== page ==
After some time, we are greeted with Samuel L. Jackson and his car. It was 15 minutes of Nick Fury and his car, and it was great. It was exactly what an action scene aspires to be: cool, convoluted and contrived. It also introduced the Winter Soldier (roll credits), and the all-too-convenient setup for the revelation of his identity later. What was more important, however, was to develop Nick Fury a role. Even though he’s killed off (supposedly) quickly afterwards, he never lost the image of the wise watcher, had nothing but the best intentions in mind, yet troubled greatly by the method he himself chose.
In the same vein, let’s not overlook Alexander Pierce. A devoted and heartless man he was, Pierce was a good character. Sure, he was extremely one dimensional, and this would be a fault for a later part, but he was delivered well. His mannerisms, his actions, and his unrelenting need to make decisions made him a villain. He was a villain from start to finish, in more ways than one.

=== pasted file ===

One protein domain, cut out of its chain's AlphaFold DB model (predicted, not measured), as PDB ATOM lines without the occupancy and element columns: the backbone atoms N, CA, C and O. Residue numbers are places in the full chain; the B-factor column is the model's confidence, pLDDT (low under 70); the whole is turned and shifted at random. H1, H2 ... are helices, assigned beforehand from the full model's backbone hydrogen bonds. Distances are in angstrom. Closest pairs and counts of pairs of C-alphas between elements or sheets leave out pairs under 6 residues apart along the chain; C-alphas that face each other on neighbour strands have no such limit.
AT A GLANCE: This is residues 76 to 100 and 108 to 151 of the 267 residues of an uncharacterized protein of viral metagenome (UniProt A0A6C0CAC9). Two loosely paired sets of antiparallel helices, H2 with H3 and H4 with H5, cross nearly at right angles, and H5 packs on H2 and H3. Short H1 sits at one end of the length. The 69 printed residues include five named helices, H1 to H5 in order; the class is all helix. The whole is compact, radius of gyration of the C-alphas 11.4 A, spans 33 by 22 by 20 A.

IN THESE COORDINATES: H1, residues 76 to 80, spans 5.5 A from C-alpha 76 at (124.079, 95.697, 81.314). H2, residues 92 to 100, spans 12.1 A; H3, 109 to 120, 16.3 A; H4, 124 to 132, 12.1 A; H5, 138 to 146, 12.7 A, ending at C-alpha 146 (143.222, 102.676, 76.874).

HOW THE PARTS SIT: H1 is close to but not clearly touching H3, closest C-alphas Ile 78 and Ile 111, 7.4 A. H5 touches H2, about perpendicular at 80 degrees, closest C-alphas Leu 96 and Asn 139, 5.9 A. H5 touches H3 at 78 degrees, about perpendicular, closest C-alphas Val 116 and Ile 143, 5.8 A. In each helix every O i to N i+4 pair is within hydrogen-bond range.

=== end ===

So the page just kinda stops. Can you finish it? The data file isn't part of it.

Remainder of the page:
As everything turned sour, the movie did a pretty good job of depicting intensity and character vulnerability. We have Captain America. He wasn’t Superman the indestructible, but he wasn’t Batman the human neither. He was strong, fast, intelligent, honourable and perfect in a lot of ways, but he was also believable. He was a man unaltered by the changes of times (technically he was dead), sought nothing but his own ideals. His ideals were then confronted, and he was forced to rethink himself. This was a complaint, from my part. It was great that they decided to challenge Capt’s beliefs, but they didn’t push it far enough. He had no tough decisions to make, something that would affect people bigger than himself. He did roll the course of a hero, through and through, and I didn’t really like the roses. Regardless, he was hurt, beaten (although not thoroughly), and put to intense trials of combat. He didn’t play much of a role in much of any plan regarding intelligence, as he wasn’t a character made for it. It limited him enough, though, to make him just a bit more relateable.